D.C. v. State of Indiana
49A02-1002-JV-100
Juvenile. Affirms the juvenile court didn’t abuse its discretion in ordering a commitment to the Department of Correction. Reverses order of both a determinate and indeterminate commitment. Because I.C. Section 31-37-19-10 is applicable to D.C., he is subject to a determinate commitment of up to 2 years in an authorized facility. Remands to issue a new dispositional order.

In the Matter of the Adoption of K.F. and T.F.; B.F. v. L.F.
47A04-1006-AD-373
Adoption. Affirms grant of stepmother L.F.’s petition for adoption of B.F.’s minor children. The evidence is sufficient to show mother had the ability to pay child support but did not, and that she is unfit to be a parent.

M.R., M.R., F.R., and K.R., Alleged to be CHINS; F.T. v. IDCS and Child Advocates
49A05-1002-JC-140
Juvenile. Vacates parental participation decree with regard to the alleged father of one of the children and remands for further proceedings. F.T.’s paternity of F.R. has never been established and certain procedural prerequisites for a parental participation decree weren’t followed.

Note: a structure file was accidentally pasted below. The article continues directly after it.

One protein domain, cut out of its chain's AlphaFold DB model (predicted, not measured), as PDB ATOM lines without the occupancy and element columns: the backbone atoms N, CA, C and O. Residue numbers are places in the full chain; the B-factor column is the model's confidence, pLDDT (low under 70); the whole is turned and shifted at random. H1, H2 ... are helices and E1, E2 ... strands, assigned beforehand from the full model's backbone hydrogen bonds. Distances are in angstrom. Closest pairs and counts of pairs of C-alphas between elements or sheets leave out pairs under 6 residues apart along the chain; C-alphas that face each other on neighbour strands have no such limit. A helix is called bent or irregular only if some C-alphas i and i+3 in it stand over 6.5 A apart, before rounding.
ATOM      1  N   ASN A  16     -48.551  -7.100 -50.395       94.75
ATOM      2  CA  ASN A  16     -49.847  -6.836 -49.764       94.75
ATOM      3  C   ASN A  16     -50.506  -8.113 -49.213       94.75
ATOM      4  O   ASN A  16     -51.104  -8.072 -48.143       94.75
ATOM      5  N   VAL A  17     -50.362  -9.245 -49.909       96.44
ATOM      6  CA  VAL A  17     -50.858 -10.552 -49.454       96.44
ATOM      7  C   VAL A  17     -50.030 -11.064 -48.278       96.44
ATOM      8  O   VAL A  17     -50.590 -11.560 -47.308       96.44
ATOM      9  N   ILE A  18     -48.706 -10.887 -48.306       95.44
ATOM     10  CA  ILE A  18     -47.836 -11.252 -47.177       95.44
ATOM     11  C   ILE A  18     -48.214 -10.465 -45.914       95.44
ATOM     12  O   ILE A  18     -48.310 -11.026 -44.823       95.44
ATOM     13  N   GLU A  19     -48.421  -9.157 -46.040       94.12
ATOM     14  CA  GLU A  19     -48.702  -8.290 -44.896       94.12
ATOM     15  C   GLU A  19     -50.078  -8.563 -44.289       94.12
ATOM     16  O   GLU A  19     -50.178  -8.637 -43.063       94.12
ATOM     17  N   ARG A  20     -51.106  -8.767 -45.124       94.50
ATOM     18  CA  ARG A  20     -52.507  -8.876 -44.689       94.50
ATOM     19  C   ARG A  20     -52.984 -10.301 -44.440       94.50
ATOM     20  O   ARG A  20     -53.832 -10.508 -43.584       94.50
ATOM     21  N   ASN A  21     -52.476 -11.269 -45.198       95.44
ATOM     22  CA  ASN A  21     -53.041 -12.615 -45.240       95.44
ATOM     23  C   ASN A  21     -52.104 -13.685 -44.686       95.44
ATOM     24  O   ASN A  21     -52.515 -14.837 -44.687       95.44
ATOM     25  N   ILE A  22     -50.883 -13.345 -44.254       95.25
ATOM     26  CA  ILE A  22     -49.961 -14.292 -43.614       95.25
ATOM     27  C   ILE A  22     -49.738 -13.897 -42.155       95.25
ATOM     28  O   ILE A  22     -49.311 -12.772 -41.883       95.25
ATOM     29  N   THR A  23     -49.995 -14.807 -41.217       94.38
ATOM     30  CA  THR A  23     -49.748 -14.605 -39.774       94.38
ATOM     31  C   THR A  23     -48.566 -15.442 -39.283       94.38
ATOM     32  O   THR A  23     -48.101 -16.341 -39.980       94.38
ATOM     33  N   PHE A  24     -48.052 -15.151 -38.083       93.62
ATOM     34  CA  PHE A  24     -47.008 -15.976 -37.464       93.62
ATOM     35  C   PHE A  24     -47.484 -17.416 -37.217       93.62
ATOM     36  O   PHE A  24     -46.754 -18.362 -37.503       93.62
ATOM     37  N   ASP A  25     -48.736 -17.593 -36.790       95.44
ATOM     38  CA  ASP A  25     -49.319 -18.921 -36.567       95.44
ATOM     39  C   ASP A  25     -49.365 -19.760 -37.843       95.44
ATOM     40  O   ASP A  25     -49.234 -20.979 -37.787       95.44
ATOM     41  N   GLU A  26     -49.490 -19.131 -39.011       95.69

Term. of Parent-Child Rel of J.P., et al; A.P. and A.P. v. I.D.C.S. and Child Advocates (NFP)
49A02-1003-JT-385
Juvenile. Affirms termination of parental rights.

Lisa A. Fowler v. State of Indiana (NFP)
34A04-1003-CR-171
Criminal. Affirms sentence following guilty plea to possession of cocaine within 1,000 feet of a youth program center as a Class B felony.

Jarrod S. Snyder v. State of Indiana (NFP)
57A05-1003-CR-155
Criminal. Affirms revocation of probation and order Snyder serve the entire suspended portion of his sentence.

Mark Thomas v. State of Indiana (NFP)